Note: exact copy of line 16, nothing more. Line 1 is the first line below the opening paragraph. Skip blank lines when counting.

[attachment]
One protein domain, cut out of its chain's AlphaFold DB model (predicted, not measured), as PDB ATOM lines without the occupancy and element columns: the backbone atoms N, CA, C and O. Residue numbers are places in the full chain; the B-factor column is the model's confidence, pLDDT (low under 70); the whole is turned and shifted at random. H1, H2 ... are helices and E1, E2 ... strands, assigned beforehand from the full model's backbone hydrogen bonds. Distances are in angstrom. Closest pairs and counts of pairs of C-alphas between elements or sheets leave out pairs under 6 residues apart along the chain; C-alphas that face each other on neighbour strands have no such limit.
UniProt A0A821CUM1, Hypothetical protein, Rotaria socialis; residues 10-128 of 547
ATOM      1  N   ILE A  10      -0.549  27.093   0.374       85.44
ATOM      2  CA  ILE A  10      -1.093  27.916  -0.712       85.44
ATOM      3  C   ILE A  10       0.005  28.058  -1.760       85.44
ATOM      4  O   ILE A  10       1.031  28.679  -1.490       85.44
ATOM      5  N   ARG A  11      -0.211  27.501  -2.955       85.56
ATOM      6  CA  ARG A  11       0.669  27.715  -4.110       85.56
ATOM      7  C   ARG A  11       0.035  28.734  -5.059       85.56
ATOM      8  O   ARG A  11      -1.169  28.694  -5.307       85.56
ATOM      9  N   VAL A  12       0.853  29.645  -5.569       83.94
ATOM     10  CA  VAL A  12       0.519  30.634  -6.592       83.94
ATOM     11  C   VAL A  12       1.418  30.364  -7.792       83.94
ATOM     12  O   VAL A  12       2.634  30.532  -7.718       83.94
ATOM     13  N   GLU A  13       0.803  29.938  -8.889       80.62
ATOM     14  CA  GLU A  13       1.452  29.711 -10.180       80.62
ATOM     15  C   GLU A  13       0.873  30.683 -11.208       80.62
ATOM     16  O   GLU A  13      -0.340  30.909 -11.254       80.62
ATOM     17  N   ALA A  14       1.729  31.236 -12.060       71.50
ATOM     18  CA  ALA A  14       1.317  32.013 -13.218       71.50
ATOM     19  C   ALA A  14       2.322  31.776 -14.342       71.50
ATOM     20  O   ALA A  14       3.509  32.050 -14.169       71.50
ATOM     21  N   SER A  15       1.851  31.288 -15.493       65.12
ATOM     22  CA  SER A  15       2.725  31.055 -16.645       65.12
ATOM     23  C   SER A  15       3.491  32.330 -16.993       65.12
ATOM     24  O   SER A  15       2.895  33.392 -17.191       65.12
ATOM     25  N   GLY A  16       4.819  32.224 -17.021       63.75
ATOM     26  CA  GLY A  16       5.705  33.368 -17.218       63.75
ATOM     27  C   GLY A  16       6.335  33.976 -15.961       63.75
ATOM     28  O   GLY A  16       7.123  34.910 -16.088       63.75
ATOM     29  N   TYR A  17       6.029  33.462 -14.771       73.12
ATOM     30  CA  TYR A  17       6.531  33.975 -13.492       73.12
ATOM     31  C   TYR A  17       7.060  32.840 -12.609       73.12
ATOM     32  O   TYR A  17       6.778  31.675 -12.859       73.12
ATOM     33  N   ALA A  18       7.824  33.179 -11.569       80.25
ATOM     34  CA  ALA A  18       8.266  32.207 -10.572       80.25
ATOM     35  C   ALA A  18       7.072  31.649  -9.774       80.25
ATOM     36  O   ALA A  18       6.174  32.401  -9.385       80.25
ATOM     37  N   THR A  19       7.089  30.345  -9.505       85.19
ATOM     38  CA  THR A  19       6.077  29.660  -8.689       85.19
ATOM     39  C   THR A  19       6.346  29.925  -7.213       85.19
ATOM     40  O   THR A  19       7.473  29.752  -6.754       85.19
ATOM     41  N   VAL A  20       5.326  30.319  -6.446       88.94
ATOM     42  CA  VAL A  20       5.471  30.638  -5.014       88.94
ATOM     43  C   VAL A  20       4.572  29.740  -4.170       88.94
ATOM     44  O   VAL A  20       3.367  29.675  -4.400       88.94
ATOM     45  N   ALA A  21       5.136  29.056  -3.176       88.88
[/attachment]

ATOM     15  C   GLU A  13       0.873  30.683 -11.208       80.62